Research Posters and Poster Sessions: Colors

This guide has been developed to assist you with creating a research poster using MS Powerpoint.







Colors for the Web

RGB color model stands for Red Green Blue. It is an additive color model. They are the primary colors of light and can be added together to reproduce 216 colors suitable for the internet. See Wikipedia for additional information. RGB colors and CYMK colors do not match.

Colors for Printing

The CMYK color model stands for Cyan, Magenta, Yellow, and Black. It is a subtractive color model. CYMK is used in printing. See Wikipedia for additional information. RGB colors and CYMK colors do not match.

Color Blindness

Not everyone can see all colors of the rainbow. Check out the article by Alex Wade, Can you tell red from green

Vischeck is an online tool for visualizing an image from the perspective of someone who is color blind.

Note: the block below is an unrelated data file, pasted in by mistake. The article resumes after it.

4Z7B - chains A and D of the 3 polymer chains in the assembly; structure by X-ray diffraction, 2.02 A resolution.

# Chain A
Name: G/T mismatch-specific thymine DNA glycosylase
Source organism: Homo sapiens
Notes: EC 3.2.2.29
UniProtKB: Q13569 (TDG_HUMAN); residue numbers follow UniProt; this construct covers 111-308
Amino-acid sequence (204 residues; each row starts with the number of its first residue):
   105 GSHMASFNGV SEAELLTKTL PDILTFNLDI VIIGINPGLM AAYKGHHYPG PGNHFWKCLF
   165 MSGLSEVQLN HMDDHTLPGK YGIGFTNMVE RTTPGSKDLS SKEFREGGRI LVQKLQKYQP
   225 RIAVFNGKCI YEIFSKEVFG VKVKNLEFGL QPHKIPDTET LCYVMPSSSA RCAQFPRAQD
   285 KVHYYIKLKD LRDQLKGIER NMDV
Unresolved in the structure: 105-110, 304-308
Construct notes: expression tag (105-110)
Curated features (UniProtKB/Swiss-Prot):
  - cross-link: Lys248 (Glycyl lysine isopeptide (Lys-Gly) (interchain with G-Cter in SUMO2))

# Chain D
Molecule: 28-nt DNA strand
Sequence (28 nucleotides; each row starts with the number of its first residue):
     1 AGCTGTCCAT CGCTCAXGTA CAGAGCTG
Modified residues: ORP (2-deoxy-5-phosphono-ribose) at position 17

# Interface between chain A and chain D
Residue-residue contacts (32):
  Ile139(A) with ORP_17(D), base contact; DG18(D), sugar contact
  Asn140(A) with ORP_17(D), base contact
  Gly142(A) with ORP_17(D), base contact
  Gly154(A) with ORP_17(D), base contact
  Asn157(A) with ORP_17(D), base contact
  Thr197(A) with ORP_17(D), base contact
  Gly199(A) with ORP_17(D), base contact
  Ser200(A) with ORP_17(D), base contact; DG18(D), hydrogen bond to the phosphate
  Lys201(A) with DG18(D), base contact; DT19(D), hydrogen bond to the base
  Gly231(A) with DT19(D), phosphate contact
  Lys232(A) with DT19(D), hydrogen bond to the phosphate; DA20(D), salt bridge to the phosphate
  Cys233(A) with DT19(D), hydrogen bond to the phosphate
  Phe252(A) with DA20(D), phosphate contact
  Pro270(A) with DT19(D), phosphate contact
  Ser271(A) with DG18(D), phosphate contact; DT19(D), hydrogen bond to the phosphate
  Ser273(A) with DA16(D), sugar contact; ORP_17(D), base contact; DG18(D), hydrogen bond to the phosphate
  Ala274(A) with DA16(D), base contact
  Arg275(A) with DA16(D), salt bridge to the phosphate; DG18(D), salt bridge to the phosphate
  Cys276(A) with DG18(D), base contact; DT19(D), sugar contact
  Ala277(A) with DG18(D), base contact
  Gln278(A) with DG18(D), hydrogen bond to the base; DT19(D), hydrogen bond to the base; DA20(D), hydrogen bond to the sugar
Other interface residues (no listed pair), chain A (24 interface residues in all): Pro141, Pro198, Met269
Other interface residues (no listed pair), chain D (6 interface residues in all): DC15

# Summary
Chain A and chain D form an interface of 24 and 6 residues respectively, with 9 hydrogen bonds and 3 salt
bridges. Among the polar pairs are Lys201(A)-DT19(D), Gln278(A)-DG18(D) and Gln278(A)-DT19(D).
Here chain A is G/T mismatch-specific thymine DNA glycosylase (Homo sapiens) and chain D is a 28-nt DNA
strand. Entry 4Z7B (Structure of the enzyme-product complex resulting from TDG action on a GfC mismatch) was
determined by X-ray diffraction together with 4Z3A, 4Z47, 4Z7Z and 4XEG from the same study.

Daltonize is an online tool to determine if your images and posters are suitable for folks who are color blind.

General considerations:

Do not use shades of the same color or similar colors. Use contrasting colors.

The most common colors affected are red and green. If there is red and green in your poster increase the contrast between the two or choose other colors..

Color Oracle is a downloadable open source tool to check for colors related to color blindness. Two articles addressing color blindness and graphics are listed - Designing Maps for the Color-Vision Impaired  and Color Design for the Color Vision Impaired.

Selecting Colors

How to select a great colour scheme for your scientific poster.
This article discusses problems to watch out for, color terminology, how many colors are too much, how to find a good color palette, and the Adobe Color Wheel.

Using text & color to create hierarchy in your scientific poster.
This article describes how to select typeface and color to bring out the important points of your research.

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